This Swan "Universal" 117C Power Supply, is compatible for all Radios like the 240, 250, 350, 400, 500, 700, and 750.
It is S/N M191010.
This one is in good condition and has been tested with a High Power transceiver and it worked with no apparent problems. As with most Vintage power supplies, it would be prudent to replace the original electrolytic capacitors before putting it in to continuous service.
The Cabinet is in great shape as is the front panel is also nice with only a small mark.
I am selling this Power supply as is as described for the family of a silent key.
Read all about it!
This power supply operates from 117-V ac, was introduced in late 1964 as a replacement for the 117B for use
with the 350, 400 and later model transceivers, and was sold until the October 1965 time frame.
While the 117C model uses the same form-factor and sheet metal/chassis fabrication techniques as the 117AC,
there are some notable differences. The speaker grill pattern was changed from the wider spaced hole matrix to
the smaller, more dense matrix used in all subsequent models, the lower front panel paint was changed from the
powder blue to a the darker gray, similar to that used on the 400/350 transceiver models, and the large round
ventilation holes in the upper portion of the side cabinet were changed to large slotted holes extending from the
upper side portion onto the case top. The sheet metal used in chassis and bracket construction was changed from
the flimsy aluminum to steel, making it much more sturdy. The circuit design and component selection was also
changed, with the multiple 100-μF HV and MV filter capacitors replaced by two can-type, multi-section electrolytic
capacitors to clean us with point-to-point wiring used in the 117AC, two chokes were used in the MV
supply, and a 4.7-Ω resistor, rather than the 15-Ω resistor, was in the relay supply, since the 117C is intended for
use with the later 350/400 dual relay transceiver models.
While the 117C (and 117AC) cabinet is quite similar in design and styling to that used by the much more common
117XC that replaced it, the physical power supply configuration is significantly different from that model,
in that the supply is not in a totally enclosed black-box, but has the power transformer exposed and directly
mounted on the chassis (as was done with the 117AC model) that has a footprint the same size as the 117XC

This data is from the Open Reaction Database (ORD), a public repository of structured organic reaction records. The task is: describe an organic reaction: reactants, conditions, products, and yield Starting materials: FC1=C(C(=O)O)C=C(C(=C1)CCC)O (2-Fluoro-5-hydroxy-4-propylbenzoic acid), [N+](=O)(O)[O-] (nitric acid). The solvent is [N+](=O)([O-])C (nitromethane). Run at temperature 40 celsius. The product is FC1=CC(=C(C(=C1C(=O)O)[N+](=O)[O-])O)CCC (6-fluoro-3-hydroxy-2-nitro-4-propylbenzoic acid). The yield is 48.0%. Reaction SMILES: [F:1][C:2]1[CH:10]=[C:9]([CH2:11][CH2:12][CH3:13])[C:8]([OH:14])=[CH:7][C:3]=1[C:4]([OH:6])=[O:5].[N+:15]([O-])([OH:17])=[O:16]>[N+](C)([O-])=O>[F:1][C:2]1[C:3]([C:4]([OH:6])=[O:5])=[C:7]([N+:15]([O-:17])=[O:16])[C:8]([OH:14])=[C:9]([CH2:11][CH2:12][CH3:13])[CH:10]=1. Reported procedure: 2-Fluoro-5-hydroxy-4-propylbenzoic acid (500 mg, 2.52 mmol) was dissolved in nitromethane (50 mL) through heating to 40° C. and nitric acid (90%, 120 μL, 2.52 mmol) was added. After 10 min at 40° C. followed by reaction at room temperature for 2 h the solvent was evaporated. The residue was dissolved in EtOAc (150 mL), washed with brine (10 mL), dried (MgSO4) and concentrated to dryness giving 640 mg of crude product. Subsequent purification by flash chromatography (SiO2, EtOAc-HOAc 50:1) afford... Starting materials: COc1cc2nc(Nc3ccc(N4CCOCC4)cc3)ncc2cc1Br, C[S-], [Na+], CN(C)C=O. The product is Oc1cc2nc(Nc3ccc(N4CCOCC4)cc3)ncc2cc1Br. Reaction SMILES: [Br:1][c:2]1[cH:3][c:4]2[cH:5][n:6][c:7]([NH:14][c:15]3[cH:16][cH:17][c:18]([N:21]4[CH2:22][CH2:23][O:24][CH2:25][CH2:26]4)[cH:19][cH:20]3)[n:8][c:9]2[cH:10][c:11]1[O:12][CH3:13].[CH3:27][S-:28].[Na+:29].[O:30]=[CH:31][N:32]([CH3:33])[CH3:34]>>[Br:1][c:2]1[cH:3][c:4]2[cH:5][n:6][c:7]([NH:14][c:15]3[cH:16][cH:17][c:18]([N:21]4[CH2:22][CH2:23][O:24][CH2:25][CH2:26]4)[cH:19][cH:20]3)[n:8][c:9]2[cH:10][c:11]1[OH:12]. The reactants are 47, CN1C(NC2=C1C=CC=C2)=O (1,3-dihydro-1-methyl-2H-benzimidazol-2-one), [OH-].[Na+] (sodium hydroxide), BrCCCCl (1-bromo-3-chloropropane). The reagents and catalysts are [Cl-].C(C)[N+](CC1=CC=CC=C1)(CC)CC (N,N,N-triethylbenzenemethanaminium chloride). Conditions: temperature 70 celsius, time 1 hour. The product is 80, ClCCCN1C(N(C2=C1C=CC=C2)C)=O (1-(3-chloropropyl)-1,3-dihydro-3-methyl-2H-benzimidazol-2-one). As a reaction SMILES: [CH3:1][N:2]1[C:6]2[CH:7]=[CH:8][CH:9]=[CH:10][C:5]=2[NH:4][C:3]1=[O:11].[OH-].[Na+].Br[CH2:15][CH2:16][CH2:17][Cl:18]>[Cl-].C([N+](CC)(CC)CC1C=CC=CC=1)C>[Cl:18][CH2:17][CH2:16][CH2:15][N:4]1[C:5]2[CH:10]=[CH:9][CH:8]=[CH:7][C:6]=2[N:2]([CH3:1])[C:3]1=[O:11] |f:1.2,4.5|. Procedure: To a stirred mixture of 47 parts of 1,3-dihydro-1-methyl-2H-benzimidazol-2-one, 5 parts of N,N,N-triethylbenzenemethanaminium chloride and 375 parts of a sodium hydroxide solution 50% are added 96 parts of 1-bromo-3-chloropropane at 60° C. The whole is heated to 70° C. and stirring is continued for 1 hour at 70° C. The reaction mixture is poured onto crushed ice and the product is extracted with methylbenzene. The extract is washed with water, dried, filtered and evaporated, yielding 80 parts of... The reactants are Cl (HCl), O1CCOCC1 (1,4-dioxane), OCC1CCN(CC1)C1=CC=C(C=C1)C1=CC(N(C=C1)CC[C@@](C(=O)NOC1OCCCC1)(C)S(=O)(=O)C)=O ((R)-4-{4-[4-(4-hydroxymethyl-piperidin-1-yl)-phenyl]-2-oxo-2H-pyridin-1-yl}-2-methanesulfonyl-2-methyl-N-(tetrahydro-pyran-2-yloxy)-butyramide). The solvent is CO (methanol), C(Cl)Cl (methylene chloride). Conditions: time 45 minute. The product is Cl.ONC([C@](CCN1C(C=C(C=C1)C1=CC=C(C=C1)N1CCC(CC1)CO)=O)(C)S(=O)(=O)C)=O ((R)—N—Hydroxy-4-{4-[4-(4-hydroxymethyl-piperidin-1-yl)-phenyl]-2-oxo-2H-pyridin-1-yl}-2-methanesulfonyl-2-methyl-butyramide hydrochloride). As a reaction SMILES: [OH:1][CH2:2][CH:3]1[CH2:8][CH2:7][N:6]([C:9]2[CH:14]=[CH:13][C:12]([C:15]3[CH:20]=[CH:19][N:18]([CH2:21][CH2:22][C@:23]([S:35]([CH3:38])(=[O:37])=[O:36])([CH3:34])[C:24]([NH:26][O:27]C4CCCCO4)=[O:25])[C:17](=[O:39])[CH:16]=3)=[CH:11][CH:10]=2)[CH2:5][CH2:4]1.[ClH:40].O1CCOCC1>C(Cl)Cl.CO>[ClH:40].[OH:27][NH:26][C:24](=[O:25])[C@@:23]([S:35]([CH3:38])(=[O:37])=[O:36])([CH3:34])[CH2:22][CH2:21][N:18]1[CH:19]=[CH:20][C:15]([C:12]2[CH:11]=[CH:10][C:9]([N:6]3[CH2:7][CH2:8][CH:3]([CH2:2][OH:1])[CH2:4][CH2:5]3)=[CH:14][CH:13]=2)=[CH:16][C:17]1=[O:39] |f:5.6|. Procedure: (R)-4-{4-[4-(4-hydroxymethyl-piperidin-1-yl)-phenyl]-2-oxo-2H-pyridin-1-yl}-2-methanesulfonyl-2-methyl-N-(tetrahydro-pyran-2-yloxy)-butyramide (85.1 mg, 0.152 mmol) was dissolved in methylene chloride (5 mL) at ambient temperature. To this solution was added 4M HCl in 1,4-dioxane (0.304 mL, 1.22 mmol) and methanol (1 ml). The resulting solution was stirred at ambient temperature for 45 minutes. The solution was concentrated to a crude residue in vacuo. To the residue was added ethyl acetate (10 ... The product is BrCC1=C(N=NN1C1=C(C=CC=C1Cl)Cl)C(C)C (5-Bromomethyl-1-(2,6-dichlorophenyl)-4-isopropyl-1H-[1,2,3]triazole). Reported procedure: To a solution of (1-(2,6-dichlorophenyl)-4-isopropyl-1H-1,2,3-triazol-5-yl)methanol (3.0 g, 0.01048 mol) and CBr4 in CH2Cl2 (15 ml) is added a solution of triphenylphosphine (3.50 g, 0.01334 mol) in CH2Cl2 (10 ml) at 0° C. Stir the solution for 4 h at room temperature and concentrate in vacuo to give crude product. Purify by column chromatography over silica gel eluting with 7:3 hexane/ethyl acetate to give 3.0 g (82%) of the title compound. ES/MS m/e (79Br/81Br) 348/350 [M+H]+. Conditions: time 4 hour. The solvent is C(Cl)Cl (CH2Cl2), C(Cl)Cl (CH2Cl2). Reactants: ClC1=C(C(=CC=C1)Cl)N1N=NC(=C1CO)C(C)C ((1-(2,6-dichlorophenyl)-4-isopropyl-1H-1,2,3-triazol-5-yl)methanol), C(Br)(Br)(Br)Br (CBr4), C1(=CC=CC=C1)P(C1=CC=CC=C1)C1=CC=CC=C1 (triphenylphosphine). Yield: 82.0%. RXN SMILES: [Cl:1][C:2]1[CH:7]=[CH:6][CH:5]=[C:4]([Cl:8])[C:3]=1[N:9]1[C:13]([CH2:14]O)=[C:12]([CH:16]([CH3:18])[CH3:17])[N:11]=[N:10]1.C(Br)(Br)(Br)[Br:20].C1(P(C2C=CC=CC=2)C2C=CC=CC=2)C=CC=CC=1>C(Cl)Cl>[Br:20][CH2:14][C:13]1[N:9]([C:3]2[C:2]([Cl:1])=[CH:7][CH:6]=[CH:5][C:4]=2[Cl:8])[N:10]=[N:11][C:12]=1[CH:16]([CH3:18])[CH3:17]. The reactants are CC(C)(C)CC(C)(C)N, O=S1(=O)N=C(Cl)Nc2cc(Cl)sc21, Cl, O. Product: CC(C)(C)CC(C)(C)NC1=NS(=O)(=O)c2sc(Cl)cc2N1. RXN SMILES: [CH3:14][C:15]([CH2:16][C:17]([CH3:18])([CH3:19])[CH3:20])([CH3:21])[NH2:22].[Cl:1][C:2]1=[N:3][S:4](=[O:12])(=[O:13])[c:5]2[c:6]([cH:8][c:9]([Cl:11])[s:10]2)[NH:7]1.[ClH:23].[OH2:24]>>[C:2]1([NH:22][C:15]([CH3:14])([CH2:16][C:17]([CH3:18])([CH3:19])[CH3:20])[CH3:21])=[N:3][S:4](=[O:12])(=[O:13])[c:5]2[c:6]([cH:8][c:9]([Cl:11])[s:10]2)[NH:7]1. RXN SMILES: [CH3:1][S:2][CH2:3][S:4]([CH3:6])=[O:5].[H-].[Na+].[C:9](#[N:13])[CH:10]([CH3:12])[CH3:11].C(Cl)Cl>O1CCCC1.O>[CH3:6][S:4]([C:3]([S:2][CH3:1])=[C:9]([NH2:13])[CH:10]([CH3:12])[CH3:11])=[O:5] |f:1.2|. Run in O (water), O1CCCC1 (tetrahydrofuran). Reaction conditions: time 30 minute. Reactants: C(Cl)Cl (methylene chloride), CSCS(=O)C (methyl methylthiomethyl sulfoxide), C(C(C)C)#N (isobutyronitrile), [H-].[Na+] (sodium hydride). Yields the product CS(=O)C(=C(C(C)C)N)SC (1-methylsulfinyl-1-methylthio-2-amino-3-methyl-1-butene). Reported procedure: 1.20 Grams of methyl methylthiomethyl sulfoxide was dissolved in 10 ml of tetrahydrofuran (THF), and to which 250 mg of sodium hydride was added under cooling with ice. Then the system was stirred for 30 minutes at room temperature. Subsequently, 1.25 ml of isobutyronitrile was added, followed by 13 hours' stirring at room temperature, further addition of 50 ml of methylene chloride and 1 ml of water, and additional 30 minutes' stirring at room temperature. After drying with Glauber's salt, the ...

cabinet. The ac power and output cables are attached directly to the rear chassis apron. Like the earlier 117B
and later 117X-type power supplies, it will also power all 350, 400 series and later tube-design transceivers. It
includes a cabinet and loudspeaker like the 117XC, with a similar footprint and cabinet/front panel styling.
However, the front panel may differ somewhat with a grid pattern with fewer and larger holes akin to those used
in the 117AC, but it is still similar in overall design to the 117XC.
Like the 117AC and 117B, it also differs from the 117X in that it derives the MV from a center tap on the HV
secondary, as opposed to a separate secondary winding used in the 117X, as can be readily seen by a comparison
between the schematics shown in Figs. 3-5 or 3-6 and 3-7. The nominal +800 V is derived from a single winding,
rather than from the series connection of the +600 V (HV) rectifier and +275 V (MV) rectifier as is done in
the 117X power supply. As noted above, the 117C model uses a dual-choke MV filter design – such a configuration
can have a much higher no-load voltage than when under typical operational loading, so if troubleshooting
without a transceiver connected, expect to see MV levels on the order of 380 V that will be drawn down during
operation to about 278 V.
If this power supply is used with one of the earlier transceiver models (i.e. 240 or earlier), the bias supply voltage
will be too high and it needs to be reduced with the simple modification to the bias output circuit. The relay series
resistor is also too low and should be changed from 4.7 Ω to 15 Ω.